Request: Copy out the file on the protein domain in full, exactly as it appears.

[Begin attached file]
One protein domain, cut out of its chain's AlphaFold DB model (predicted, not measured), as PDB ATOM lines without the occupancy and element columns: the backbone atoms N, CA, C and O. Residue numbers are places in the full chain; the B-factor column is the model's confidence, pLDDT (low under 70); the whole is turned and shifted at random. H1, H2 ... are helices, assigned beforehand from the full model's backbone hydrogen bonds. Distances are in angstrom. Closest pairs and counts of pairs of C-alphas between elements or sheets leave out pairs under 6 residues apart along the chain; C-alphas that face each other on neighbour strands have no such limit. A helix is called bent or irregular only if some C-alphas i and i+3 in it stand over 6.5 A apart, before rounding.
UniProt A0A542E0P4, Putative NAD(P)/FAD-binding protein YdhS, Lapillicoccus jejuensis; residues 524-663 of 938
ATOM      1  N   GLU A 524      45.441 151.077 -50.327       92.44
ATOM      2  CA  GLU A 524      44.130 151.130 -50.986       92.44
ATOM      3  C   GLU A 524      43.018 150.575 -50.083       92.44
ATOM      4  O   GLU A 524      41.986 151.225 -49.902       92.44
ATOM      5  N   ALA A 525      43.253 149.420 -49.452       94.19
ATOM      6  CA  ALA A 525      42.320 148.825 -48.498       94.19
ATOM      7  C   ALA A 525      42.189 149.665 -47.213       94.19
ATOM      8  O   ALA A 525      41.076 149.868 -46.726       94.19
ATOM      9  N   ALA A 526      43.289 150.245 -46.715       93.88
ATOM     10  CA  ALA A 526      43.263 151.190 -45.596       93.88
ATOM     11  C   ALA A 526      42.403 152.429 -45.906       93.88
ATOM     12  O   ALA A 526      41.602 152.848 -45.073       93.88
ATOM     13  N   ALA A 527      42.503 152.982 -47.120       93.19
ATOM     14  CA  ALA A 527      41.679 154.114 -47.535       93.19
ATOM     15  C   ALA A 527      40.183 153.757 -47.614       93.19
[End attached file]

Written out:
One protein domain, cut out of its chain's AlphaFold DB model (predicted, not measured), as PDB ATOM lines without the occupancy and element columns: the backbone atoms N, CA, C and O. Residue numbers are places in the full chain; the B-factor column is the model's confidence, pLDDT (low under 70); the whole is turned and shifted at random. H1, H2 ... are helices, assigned beforehand from the full model's backbone hydrogen bonds. Distances are in angstrom. Closest pairs and counts of pairs of C-alphas between elements or sheets leave out pairs under 6 residues apart along the chain; C-alphas that face each other on neighbour strands have no such limit. A helix is called bent or irregular only if some C-alphas i and i+3 in it stand over 6.5 A apart, before rounding.
UniProt A0A542E0P4, Putative NAD(P)/FAD-binding protein YdhS, Lapillicoccus jejuensis; residues 524-663 of 938
ATOM      1  N   GLU A 524      45.441 151.077 -50.327       92.44
ATOM      2  CA  GLU A 524      44.130 151.130 -50.986       92.44
ATOM      3  C   GLU A 524      43.018 150.575 -50.083       92.44
ATOM      4  O   GLU A 524      41.986 151.225 -49.902       92.44
ATOM      5  N   ALA A 525      43.253 149.420 -49.452       94.19
ATOM      6  CA  ALA A 525      42.320 148.825 -48.498       94.19
ATOM      7  C   ALA A 525      42.189 149.665 -47.213       94.19
ATOM      8  O   ALA A 525      41.076 149.868 -46.726       94.19
ATOM      9  N   ALA A 526      43.289 150.245 -46.715       93.88
ATOM     10  CA  ALA A 526      43.263 151.190 -45.596       93.88
ATOM     11  C   ALA A 526      42.403 152.429 -45.906       93.88
ATOM     12  O   ALA A 526      41.602 152.848 -45.073       93.88
ATOM     13  N   ALA A 527      42.503 152.982 -47.120       93.19
ATOM     14  CA  ALA A 527      41.679 154.114 -47.535       93.19
ATOM     15  C   ALA A 527      40.183 153.757 -47.614       93.19